Reds celebrate the return of Joey Votto
SEP 04, 2012 5:37p ET
“Who’s that new guy? Who’s that No. 19?” he asked with a broad smile slashing across his face.
Bailey knew who it was as well as he knew the bottoms of his cowboys boots. It was his first baseman, Joey Votto, his first baseman who helps him win games with his bat and his glove.
Votto returned Tuesday to put on his familiar No. 19 Reds uniform for the first time in six weeks after left knee surgery and after a week of minor-league rehab.
He wasn’t in manager Dusty Baker’s lineup Tuesday night but the plan was for his return Wednesday afternoon against the Philadelphia Phillies.
Asked what he is most curious about concerning his return, it was expected he would say something about his knee passing all the tests. But he issued a stunner.
“I’m really excited to hear the fans’ reactions, that’s why I’m most curious about,” he said. “I miss them and I miss playing here. I love the support and I love playing in front of the fans who come to his ballpark to cheer for the team and me.”
The plan is to go slowly with Votto and Baker is a man with a plan.
“Dusty is the guy who pencils the lineup, but I think working me in gradually is a wise move,” said Votto. “The knee is good, getting better, but it is not 100 percent yet. That’ll come in time.”
Baker knows Votto is full-go and full-bore, bur 85 percent of Votto is better than 100 percent of many players.
“He is not 100 percent sharp-sharp yet, but he is Joey Votto,” said Baker. “We have a plan, but we can’t tell you because that plan changes every day, depending on how he feels and how his body feels. We have to watch him, make sure he doesn’t get sore, doesn’t make a wrong move. We have to preserve him and work him back in there.”
The full recovery time, though, might not come until after the season after the playoffs and, if the Reds are there, after the World Series.
“The 100 percent isn’t physically and I don’t think I’ll see 100 percent until the offseason,” he said. “I’m talking about being able to play baseball. I’d like to think I’ll be able to get through all the games and continue to recover through the end of October.”
Votto played two games for Class A Dayton and two games for Class AAA Louisville and was asked if he was able to test the knee under stress or unscripted play.
“A couple of times, but I didn’t get on base enough when I was down there,” he said. “I wasn’t put in enough challenging positions. I’ll encounter them in Cincinnati and I imagine I’ll get through them.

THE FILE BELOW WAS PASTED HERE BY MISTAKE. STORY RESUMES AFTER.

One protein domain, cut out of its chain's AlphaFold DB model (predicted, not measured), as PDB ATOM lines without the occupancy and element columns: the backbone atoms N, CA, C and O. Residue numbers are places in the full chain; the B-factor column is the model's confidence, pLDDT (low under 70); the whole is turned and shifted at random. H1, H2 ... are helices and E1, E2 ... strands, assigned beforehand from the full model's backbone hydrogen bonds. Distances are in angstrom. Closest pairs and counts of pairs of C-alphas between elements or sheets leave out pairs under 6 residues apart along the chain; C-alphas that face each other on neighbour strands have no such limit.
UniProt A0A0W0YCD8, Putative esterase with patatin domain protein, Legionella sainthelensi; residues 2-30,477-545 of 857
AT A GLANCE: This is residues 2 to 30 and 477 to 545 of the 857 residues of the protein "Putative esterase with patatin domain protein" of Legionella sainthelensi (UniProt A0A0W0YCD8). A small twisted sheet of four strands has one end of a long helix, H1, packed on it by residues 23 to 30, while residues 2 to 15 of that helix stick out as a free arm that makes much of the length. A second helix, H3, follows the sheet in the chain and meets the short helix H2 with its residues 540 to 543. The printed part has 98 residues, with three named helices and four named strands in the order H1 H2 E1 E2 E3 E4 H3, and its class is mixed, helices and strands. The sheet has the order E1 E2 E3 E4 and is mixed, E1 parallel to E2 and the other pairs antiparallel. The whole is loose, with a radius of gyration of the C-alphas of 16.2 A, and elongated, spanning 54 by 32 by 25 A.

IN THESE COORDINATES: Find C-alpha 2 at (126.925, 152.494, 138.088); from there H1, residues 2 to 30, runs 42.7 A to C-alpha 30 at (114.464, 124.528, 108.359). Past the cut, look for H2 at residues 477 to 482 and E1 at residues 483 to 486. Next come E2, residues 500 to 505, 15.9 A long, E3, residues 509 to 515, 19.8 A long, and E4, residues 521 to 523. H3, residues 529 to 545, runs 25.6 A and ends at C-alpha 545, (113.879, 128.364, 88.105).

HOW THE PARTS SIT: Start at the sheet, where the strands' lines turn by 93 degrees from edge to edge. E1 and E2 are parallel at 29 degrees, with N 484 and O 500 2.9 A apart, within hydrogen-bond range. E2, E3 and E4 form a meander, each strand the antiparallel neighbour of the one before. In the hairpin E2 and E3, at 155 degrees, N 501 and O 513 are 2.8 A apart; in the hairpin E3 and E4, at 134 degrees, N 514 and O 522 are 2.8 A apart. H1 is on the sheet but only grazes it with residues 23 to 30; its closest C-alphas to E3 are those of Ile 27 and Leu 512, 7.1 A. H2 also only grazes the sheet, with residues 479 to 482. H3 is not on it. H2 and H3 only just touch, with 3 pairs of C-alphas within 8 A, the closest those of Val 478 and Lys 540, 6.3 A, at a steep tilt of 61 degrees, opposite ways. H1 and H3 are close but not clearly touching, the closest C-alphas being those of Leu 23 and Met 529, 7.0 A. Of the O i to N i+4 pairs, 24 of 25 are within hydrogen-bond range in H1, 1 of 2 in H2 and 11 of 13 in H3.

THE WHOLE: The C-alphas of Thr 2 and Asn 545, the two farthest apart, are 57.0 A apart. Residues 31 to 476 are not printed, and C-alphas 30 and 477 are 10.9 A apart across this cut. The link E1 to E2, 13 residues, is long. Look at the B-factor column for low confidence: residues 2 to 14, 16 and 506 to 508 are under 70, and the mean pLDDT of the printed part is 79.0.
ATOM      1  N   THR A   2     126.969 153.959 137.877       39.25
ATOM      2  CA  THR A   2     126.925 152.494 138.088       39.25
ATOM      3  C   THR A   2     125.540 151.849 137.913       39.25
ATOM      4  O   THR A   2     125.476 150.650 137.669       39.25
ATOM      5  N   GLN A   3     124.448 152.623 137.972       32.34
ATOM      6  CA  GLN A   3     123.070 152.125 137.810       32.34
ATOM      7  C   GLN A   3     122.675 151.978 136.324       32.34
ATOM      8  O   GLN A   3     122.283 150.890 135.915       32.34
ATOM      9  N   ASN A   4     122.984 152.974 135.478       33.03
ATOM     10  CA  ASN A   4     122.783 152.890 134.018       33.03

Votto was 0-for-3 with two strikeouts for the Louisville Bats on Monday after going 1-for-3 with a home run and a walk Sunday.
Baker ignores what Votto did at the plate and said he was more concerned with Votto’s physical well-being that the production from a bat in his hand.
Votto, a proud guy, didn’t exactly agree.
“The minor-league at-bats do matter,” he said. “Going 0-for-3 is not good. I didn’t have a good game. It is not more difficult to hit in the minor-leagues. It is more difficult in the major-leagues. I was given too much credit, but hopefully I’m saving all my hits for the Cincinnati Reds.”
Incredibly, when most observers believed the Reds would bend like a billfold without Votto, they actually went 32-16 without him and built their lead into the National League Central from one game to as many as 9 1/2.
And during his residence on the disabled list, second baseman Brandon Phillips batted third. Baker is expected to move Phillips to leadoff when Votto returns to the lineup.
“I have to talk to him (Phillips) before I tell anybody else,” said Baker. “Third is Joey’s spot. I’m sure I’ll get a lot of help on what my lineup should be, as usual. And please don’t ask me every day.”
Of that, Baker can be certain. And Votto’s condition will determine the mixing and matching Baker does.
“Hey, Joey Votto is Joey Votto and they don’t make them like him too much,” said Baker. “We welcome him back. We’re a better team with him.”
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